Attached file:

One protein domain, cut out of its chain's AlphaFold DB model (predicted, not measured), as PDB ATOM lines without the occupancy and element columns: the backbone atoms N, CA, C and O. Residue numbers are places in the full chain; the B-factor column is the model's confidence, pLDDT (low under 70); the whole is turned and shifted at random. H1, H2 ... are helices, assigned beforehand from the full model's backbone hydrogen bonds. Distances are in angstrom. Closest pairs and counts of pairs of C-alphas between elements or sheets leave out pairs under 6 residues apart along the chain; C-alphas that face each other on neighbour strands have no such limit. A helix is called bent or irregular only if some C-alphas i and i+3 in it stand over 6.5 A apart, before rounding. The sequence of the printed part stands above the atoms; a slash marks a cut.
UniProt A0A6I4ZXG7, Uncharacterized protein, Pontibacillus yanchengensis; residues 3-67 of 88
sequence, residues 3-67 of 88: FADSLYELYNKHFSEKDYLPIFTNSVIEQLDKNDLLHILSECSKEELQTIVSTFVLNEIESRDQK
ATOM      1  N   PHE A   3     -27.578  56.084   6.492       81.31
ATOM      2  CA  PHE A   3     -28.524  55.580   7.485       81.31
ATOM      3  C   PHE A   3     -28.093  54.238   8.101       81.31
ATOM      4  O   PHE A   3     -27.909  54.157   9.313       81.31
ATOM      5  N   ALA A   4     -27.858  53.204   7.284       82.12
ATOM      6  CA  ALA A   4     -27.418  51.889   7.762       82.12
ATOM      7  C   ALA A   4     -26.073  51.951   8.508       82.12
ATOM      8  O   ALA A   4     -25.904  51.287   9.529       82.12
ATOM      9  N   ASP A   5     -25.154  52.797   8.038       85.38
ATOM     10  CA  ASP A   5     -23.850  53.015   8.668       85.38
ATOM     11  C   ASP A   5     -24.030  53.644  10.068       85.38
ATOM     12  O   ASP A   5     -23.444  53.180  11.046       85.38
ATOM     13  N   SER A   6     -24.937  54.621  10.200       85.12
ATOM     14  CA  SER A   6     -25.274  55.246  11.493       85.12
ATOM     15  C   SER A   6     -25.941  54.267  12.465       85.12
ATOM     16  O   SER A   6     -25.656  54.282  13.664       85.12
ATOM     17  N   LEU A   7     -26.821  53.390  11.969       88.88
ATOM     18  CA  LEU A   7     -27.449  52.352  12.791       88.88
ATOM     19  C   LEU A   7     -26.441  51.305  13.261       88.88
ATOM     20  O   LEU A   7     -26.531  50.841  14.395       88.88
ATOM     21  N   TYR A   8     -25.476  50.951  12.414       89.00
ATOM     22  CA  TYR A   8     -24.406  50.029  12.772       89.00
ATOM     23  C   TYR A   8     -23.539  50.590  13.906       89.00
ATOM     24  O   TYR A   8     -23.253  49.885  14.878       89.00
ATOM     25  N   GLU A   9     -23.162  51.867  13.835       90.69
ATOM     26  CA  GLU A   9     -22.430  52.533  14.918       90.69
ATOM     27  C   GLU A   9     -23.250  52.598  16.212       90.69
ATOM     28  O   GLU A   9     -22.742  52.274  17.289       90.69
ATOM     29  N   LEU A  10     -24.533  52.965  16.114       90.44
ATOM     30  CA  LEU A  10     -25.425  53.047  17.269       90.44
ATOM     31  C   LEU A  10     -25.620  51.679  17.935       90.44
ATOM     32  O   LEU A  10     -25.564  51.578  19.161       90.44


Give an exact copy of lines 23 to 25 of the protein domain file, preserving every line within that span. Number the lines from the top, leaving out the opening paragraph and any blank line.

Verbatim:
ATOM     21  N   TYR A   8     -25.476  50.951  12.414       89.00
ATOM     22  CA  TYR A   8     -24.406  50.029  12.772       89.00
ATOM     23  C   TYR A   8     -23.539  50.590  13.906       89.00